One issue Claire raises is the alleged damage inflicted on the marine environment. She says that hundreds of thousands of essentially domesticated fish have escaped from farms and through interbreeding have threatened the genetically diversity and survival of the native species. Yet, despite claims that these escaped farmed fish are swimming up rivers across Scotland, only 27 fish supposedly of farmed origin were caught in Scotland last year. The reality is that some of these 27 fish were probably not farmed at all but were reported as such from rivers imposing catch and release so they could be killed and taken home. In addition, 5 of the 27 were released back into the rivers despite their potential impact on the environment. More alien Pink salmon were caught the previous year in Scotland than farmed fish, but it seems escaped farmed salmon are considered a bigger threat. It is just another example of misleading claims being used to vilify the salmon farming industry. If anglers like Claire are so poorly informed about their own industry, it isn’t so surprising that they are also misinformed about the salmon farming industry.
To be fair to Claire, she does write that conservationists (aka anglers) do accept that salmon farming is not solely to blame (ignoring the fact that these conservationists still kill wild salmon for sport). She highlights that one of the main problems for wild salmon is at sea. For example, the Atlantic Salmon Trust claim that for every 100 smolts which set out on their migration, fewer than five will return. It doesn’t matter whether these fish originate in east or west coast rivers or even from other parts of the North Atlantic, the problem is still that over 95% of wild salmon fail to return to their home rivers. Surely, until there is a much better understanding of this problem, the plight of the wild salmon will never be addressed. Anglers such as Claire Mercer Nairne may continue to blame salmon farming as much as they like, but this blame game is not going to bring the wild salmon back to Scottish rivers
The Big Experiment: The salmon farming company Mowi has announced that the company is willing to close two farms due to their close proximity to ‘perceived’ (our word) sensitive wild salmon habitats. In return, they would hope that the regulators will give their backing to the transfer of the biomass to other locations and to allow the expansion of production. This will allow the company to focus on locations more appropriate for modern day aquaculture.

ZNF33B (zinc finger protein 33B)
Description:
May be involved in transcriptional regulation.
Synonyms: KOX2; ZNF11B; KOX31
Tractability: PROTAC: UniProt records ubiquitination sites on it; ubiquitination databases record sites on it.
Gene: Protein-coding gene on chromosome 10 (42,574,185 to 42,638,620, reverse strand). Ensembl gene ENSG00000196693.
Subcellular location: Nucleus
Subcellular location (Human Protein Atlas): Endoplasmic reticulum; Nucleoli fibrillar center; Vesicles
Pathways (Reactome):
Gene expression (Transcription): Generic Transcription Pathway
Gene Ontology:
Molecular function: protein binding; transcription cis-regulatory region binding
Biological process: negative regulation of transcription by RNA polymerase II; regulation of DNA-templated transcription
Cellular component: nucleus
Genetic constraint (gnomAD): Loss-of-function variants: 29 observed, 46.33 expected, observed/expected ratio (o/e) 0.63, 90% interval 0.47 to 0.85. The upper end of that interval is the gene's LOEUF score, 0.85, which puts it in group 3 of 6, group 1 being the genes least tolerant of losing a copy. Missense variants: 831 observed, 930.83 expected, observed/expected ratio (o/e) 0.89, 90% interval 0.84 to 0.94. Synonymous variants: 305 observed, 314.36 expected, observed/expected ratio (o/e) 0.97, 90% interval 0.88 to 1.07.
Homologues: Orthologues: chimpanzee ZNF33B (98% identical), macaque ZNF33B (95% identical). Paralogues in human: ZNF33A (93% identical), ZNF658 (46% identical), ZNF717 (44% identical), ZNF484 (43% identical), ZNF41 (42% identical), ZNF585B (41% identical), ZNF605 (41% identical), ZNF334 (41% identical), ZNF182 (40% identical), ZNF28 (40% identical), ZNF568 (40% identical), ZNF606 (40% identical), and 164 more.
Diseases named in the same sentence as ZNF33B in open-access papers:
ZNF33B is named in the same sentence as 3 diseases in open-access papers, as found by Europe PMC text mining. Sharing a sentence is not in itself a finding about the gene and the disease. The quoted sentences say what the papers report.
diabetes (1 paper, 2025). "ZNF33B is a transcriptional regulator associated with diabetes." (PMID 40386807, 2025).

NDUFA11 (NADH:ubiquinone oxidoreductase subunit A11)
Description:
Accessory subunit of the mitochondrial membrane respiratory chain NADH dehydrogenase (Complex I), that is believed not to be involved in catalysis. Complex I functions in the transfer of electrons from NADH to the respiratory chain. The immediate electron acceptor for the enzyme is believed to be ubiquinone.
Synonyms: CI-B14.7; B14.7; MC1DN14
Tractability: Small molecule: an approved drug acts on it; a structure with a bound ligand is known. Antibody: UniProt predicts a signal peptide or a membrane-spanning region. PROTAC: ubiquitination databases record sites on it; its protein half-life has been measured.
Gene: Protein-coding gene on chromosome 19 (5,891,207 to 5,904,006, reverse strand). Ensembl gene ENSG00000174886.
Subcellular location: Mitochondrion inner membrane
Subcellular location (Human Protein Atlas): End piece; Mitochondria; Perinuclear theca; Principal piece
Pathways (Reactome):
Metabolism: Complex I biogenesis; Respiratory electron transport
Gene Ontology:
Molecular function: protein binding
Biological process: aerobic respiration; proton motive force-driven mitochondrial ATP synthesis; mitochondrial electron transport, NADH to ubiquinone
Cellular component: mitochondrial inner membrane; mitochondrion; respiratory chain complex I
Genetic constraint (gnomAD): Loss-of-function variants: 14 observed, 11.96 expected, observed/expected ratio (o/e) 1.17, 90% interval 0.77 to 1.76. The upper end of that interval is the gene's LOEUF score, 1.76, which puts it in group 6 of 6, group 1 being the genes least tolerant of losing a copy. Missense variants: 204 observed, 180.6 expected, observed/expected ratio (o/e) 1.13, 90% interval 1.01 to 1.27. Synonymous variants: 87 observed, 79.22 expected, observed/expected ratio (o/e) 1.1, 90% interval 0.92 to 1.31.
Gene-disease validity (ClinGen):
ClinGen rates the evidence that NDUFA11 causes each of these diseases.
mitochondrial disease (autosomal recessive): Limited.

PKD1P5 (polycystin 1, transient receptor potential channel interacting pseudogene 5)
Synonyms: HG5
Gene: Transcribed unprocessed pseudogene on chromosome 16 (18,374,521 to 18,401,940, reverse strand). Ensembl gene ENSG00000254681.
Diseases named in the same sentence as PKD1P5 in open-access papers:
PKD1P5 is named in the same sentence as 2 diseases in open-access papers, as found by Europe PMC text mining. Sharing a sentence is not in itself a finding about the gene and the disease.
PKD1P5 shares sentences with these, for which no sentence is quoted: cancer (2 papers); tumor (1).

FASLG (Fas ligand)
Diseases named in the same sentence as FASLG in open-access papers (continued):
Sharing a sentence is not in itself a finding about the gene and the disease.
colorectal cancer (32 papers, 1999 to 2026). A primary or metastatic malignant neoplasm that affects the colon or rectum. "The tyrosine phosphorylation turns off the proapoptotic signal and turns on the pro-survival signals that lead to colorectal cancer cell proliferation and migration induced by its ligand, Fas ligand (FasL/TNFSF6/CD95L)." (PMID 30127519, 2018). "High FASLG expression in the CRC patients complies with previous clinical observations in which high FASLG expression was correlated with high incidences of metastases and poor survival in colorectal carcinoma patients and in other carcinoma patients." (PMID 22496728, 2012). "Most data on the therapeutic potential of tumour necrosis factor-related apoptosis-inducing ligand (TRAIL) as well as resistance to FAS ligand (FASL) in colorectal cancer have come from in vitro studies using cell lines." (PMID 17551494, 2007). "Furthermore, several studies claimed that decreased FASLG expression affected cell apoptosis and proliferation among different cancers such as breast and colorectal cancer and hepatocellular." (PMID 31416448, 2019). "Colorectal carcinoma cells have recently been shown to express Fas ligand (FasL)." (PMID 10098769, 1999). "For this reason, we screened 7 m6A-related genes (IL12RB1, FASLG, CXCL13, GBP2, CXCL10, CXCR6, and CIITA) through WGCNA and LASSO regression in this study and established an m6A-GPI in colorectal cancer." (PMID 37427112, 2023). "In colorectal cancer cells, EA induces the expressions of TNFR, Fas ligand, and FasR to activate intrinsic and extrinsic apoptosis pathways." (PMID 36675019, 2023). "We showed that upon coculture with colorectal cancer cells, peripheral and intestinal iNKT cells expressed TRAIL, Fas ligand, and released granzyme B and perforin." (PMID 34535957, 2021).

Yet, the Independent newspaper reports that the two farms are being closed because they have repeatedly failed to meet certain environmental standards. This is despite the obvious absence of any ruling from the Scottish Environmental Protection Agency (SEPA) that has led to this announcement. Instead, the link between environmental standards and closures or biomass reductions has been put forward by experts the Independent newspaper consulted. The paper does not report who these experts are but refer to campaigner Corin Smith and Andrew Graham Stewart of Salmon & Trout Conservation. These two may be the experts consulted but as they have always refused to discuss the issues with us, we cannot ascertain whether they are experts or not.
Mr Smith told the newspaper that other farms will now be at serious risk because the regulator should continue to apply reductions as and when they fail’. Again, we can only repeat that no-where does it say that the decision by Mowi to request a transfer that would help the wild fish sector, has anything to do with the regulator. This is simply a matter of adapting this announcement to fit these campaigners’ narrative.
Mr Graham Stewart also told the newspaper that he believed Mowi’s decision was based on the farm’s benthic impact. Of course, he has not the slightest bit of evidence to support his claim. He is simply making an assumption. Mr Graham Stewart also claims that Mowi’s announcement vindicates S&TC’s long campaign to end salmon farming in this sea loch. He added that the farm has devasted sea trout stocks in the iconic Loch Maree, previously the best sea trout fishery in western Scotland.